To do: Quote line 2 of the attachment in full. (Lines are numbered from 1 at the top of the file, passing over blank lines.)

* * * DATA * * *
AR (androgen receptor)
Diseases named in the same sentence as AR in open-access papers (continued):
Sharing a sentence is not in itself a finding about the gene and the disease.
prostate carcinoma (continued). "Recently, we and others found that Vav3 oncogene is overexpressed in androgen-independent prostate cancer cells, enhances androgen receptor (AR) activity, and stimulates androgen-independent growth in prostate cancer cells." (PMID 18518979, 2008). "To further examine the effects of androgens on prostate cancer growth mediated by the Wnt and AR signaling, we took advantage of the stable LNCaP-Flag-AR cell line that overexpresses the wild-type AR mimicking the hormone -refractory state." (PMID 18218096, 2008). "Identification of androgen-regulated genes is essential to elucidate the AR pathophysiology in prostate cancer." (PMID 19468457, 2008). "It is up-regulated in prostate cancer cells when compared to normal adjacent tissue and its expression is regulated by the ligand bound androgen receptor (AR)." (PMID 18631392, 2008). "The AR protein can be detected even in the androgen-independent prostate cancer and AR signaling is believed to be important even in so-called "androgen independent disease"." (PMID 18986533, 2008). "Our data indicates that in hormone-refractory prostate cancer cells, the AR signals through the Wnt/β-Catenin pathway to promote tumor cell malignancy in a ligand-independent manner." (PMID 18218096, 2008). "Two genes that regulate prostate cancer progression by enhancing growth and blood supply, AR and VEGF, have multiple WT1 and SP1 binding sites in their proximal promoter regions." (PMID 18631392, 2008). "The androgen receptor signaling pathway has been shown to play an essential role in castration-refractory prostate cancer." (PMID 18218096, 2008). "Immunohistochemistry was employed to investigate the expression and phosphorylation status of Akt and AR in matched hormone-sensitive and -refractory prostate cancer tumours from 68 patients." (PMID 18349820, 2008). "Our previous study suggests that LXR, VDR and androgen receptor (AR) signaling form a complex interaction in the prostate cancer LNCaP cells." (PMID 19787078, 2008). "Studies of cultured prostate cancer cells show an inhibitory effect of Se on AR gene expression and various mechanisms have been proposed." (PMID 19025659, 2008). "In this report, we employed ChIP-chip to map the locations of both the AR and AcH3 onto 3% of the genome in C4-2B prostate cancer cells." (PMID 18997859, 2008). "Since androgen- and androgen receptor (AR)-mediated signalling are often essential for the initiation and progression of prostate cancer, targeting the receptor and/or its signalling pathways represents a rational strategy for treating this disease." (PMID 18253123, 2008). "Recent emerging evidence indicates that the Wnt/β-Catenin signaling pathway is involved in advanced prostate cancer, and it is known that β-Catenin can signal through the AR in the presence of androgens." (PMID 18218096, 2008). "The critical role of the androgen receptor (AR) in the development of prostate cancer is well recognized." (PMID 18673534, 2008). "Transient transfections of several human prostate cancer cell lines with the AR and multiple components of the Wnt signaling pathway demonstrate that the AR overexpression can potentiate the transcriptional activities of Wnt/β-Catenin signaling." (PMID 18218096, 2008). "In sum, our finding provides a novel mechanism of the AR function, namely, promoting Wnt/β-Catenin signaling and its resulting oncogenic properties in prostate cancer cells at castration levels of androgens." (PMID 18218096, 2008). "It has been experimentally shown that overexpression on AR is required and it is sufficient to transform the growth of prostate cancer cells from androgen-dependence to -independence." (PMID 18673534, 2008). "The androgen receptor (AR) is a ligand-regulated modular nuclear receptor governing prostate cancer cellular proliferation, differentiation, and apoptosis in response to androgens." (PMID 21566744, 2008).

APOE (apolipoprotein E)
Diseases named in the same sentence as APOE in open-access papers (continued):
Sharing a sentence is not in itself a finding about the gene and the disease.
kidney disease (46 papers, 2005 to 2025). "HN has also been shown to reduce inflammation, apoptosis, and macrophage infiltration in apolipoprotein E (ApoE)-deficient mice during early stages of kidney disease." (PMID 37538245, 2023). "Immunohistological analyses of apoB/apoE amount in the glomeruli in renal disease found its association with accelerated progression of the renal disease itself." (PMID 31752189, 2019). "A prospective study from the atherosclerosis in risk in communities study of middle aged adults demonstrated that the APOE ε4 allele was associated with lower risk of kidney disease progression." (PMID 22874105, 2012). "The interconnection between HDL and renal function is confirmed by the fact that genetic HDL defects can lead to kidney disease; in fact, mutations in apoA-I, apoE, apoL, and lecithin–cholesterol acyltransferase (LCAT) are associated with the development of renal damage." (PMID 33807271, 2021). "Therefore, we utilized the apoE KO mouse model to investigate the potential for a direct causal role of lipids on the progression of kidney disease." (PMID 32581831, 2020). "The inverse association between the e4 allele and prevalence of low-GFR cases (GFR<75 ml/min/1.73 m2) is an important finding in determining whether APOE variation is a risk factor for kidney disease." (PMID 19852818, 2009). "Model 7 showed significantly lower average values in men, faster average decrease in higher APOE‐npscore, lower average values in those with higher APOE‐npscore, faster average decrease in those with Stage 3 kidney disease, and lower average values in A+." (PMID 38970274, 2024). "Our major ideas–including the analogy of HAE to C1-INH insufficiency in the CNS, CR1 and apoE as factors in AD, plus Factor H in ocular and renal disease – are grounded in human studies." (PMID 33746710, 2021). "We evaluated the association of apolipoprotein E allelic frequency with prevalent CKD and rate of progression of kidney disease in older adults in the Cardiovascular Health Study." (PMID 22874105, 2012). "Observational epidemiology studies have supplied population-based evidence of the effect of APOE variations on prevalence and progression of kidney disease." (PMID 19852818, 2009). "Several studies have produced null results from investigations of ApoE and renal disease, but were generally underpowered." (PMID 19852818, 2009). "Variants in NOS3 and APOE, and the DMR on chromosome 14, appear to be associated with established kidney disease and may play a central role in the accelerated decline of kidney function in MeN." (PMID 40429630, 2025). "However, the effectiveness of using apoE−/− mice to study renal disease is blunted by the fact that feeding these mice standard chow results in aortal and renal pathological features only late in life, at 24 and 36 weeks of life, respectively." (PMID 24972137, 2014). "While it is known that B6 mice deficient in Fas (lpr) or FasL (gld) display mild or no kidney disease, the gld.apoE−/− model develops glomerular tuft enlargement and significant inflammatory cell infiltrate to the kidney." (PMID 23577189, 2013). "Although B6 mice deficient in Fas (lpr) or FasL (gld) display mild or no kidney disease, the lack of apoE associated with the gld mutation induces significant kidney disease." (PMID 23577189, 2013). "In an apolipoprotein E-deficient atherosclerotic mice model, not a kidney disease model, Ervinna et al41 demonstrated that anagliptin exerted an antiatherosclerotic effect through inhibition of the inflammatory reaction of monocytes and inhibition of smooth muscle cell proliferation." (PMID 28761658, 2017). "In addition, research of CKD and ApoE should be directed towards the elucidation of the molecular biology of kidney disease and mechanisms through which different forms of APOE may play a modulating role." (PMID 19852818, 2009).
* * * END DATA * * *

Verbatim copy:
Diseases named in the same sentence as AR in open-access papers (continued):